Envisioning the future, instead of bemoaning the past.
I tried to point out the contradictions arising from comments that lump all politicians as one kind, disreputable, etc., as a reason for not voting, by asking: Did they think voting for Thatcher had made no difference?[vi] Voting for Blair? Voting for Cameron, etc., etc.? I also mentioned the BNP’s Nick Griffin’s squeaky pass as MEP for the NW 5 years ago, because some people who think of themselves as perhaps more ‘political’ than others, decided that preventing a fascist acquiring the status and money that went with the EU job, was less important than asserting some personal vendetta against a candidate/Party who realistically would have stopped him.
So, my main disappointments and worries were the look-back-and-blame-Blair stance, because it has consequences for now and the future. I don’t disagree with that as a point of view, but find it counter productive in terms of a strategic way forward at this desperate time. It is individual, a private indulgence, rather than a politics; akin to the obsessive, personal blaming you see people stuck in in private life, as they try to ‘win’ the argument about their shared past, destroy the Other, and cleave to revenge tactics that prevent any forward movement, any letting go in favour of a more creative, productive strategy that will actually yield a decent future.
Whatever else he did, Blair poured money into the NHS (as was pointed out) and raised the quality of service provision and working conditions in line with other European countries. The amount of destruction since 2010 under this Tory government, with further plans for lethal next steps, seems more significant for all our futures, than harping on about that particular perma-tanned ego on legs.
But of course it is easier to obsessively repeat those old grudges and griefs, than to put our heads and hearts together to imagine and work (together) for something else. It’s the least skilled, lazy option, as well as the most unwise. Allowing Blair/New Labour to continue to consume our political energies, and thereby block our social and political imagination, including our ability and willingness to build effective alliances between the many constituencies disadvantaged and/or ruined by this government, is immature, unproductive, socially irresponsible, and a total gift to the real opposition: the Tories and those they will always represent [vii]
On reflection, what was disturbing on this occasion was the sense that I was witnessing a wholesale retreat from collective action: unions are rubbish or irrelevant; the Labour Party ditto; electoral process ditto. Well, let’s all just jump off the cliff now, rather than bother to try to impact and change any of these institutions. It felt like proof positive of the success of the neoliberal individualisation / fragmentation agenda. Alternatively, shopping, even if short-lived, will anaesthetize us, will suffice as a life substitute: less demanding, intellectually, emotionally and organizationally. And offering instant, uncomplicated gratification. . . . while we can afford it.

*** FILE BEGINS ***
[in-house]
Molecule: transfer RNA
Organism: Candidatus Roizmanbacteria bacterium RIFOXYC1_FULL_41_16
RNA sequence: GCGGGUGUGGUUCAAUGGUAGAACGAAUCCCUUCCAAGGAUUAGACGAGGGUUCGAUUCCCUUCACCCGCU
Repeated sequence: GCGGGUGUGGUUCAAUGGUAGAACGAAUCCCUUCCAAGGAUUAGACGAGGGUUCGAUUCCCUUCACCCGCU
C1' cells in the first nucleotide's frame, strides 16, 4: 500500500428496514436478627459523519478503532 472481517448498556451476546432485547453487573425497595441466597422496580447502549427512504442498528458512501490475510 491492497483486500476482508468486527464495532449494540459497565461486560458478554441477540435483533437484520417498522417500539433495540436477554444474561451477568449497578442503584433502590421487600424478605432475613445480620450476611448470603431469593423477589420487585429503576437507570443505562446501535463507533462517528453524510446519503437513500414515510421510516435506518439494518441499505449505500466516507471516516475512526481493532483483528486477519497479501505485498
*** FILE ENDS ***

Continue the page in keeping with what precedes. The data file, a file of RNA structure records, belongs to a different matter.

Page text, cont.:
The historical rightwing scam has long been to get people to vote against their own class interests, to vote to be ruled and managed, by voting for the Right (the Masters). In the wake of the last 30+ years of neoliberalism, as more people in the UK retreat from identifying with each other socially and politically, beyond individualist, ethnic and/or nationalist identities and consumerist categories, the easier that rightwing agenda becomes. And the neoliberal discourse of ‘choice’ masks corporate coercion as it encourages social competitiveness and fragmentation, at the expense of social cohesion and political solidarity. As a society, as a people, we need to get our act together and quick.
[i] See Jacky Davis & Raymond Tallis (2012) NHS SOS. How the NHS Was Betrayed and How We Can Save It.
[ii] See Colin Leys & Stewart Player (2011) The Plot Against the NHS.
[iii] They might like to read Roger Taylor (2013) God Bless the NHS: The Truth Behind the Current Crisis.
[iv] See Oliver Letwin (1988) Privatising the World.
[v] See Michael Sandel (2012) Justice: What’s the Right Thing to Do?
[vi] See http://pcwww.liv.ac.uk/~alexss/thatcherism.pdf
[vii] To draw on consumer culture for an analogy: if there is no toothpaste that suits your taste and you find them all unacceptable for some reason, what do you do? Refuse to compromise and make a purchase? Let your breath smell and your teeth rot? While feeling good about your ‘ethical’ stance and superior taste . . . .